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Dear Abby: Two years ago I was involved in an unhealthy relationship for me and my children. Despite what everyone said, I gave him the benefit of the doubt. He ended up assaulting me and my kids.

For two months I struggled with depression, and I admit I wasn’t the responsible parent I should have been. Child Protective Services took the children. I hold myself accountable for my actions and my failure.

My parents are angry with me because of poor choices I made in the past and treat me like the black sheep of the family. Granted, my mother, brother and I all have issues stemming from the past, but I’m tired of playing the guilt card, tired of playing the victim and tired of not having my family back me up at a time when I need their support to regain custody of my kids.

I miss my family and what good times we did have. How do I even begin to put the pieces back together on a very broken family?

– The Black Sheep

Dear Black Sheep: Fixing your broken family is something all of you must be willing to work on together, or it won’t be successful. Because your mother and brother are unwilling, what you need to do is start fixing yourSELF.

Regaining custody will depend upon your ability to establish your independence, support your children and yourself financially, and start counseling to deal with your issues so you won’t get into another destructive, abusive relationship. It will take work and time, but if you can do it – and I think you can – your mother and brother will respect you for it. And you will be stronger and healthier because you will no longer be so needy.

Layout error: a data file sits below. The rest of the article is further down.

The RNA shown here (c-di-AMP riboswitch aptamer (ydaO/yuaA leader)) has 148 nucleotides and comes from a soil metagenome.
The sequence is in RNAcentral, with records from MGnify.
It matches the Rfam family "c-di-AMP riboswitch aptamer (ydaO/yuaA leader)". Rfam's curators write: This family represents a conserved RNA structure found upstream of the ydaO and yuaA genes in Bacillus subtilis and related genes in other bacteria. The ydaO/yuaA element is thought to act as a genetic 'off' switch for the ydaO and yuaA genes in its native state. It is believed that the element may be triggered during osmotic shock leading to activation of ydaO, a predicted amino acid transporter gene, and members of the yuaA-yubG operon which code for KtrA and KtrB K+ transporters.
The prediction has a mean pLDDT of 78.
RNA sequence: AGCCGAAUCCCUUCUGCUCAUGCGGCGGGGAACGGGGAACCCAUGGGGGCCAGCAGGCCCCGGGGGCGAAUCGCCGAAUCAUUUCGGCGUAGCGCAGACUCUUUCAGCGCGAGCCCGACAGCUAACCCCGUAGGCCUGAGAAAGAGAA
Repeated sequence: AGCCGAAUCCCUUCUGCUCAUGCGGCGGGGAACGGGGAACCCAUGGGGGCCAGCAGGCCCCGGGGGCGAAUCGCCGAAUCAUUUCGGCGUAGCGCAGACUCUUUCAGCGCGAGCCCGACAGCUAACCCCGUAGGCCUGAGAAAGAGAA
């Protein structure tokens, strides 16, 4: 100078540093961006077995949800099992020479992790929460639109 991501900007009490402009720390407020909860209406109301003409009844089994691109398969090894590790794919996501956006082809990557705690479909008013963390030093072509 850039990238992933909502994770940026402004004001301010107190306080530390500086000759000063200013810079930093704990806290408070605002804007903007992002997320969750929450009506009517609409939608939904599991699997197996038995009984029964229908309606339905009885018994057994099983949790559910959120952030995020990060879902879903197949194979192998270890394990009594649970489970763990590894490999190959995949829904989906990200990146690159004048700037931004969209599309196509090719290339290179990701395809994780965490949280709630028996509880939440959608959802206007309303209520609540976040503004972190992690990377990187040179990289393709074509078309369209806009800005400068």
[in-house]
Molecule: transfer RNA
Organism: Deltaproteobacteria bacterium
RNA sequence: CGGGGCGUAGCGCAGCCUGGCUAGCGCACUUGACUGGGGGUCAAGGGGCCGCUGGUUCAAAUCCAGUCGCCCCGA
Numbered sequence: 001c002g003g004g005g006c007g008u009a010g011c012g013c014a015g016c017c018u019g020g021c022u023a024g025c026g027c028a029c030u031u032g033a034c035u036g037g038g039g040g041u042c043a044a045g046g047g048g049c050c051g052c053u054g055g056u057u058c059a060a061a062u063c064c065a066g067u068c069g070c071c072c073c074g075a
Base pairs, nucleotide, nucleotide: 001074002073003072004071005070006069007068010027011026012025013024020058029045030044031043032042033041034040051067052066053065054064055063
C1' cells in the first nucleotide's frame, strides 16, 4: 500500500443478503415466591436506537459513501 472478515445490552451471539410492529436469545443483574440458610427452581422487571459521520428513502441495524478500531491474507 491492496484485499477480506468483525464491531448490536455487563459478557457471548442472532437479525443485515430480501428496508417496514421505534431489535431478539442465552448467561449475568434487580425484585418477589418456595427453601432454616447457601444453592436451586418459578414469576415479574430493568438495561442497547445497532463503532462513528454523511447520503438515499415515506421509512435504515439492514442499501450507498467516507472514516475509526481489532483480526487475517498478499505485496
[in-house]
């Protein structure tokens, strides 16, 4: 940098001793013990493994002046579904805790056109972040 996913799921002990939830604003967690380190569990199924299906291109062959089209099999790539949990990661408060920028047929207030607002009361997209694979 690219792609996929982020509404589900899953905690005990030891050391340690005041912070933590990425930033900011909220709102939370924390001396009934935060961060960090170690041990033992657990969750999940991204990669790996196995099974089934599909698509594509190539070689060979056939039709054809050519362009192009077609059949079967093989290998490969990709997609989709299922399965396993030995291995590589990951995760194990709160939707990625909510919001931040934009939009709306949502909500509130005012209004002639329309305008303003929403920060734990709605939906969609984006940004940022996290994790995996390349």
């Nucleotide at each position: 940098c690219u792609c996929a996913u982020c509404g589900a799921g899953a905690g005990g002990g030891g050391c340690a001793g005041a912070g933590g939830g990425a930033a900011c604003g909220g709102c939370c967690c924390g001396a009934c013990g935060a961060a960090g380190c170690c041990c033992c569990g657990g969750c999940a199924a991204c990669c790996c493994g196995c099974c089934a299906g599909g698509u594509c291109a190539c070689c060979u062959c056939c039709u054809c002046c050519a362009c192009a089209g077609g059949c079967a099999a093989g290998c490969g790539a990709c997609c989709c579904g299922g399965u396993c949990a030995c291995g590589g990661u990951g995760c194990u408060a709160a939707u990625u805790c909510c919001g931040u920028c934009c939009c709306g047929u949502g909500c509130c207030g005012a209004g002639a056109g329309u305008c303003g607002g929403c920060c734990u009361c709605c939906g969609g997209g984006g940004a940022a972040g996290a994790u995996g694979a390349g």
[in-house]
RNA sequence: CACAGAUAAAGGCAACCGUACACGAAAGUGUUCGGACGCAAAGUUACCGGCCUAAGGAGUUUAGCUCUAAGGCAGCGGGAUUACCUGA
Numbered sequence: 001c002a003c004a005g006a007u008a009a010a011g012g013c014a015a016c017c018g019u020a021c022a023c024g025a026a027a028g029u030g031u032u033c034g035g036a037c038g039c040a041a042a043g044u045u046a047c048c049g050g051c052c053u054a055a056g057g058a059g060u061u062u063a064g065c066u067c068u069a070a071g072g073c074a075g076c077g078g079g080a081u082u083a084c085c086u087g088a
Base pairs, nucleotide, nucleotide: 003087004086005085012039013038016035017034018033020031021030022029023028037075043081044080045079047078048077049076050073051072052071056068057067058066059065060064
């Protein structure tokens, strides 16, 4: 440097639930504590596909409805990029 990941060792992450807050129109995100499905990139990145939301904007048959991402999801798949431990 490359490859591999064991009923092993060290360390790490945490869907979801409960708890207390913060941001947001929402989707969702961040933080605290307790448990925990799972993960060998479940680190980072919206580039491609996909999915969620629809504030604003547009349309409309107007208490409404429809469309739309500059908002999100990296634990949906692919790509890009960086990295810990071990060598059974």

Father never asked

Dear Abby: Do you think it’s bad that my two girls don’t see their father? I don’t keep them from him. He’s welcome to see them, but he is now remarried and has never asked for them. He left our household 10 years ago.

To be honest, the girls don’t even talk about him anymore. Is it OK to let them go on with their lives with the family members who are in it?

– New Mexico Mommy

Dear New Mexico Mommy: It’s sad that your daughters have no relationship with their father. However, because he has shown no interest in having one with them, you have no option but to let them go on with their lives.

The question that comes to mind is, has he been supporting the girls financially? If the answer is no, you should have gotten a lawyer involved 10 years ago.

Dear Abby is written by Abigail Van Buren. Write Dear Abby at www.DearAbby.com or P.O. Box 69440, Los Angeles, CA 60069.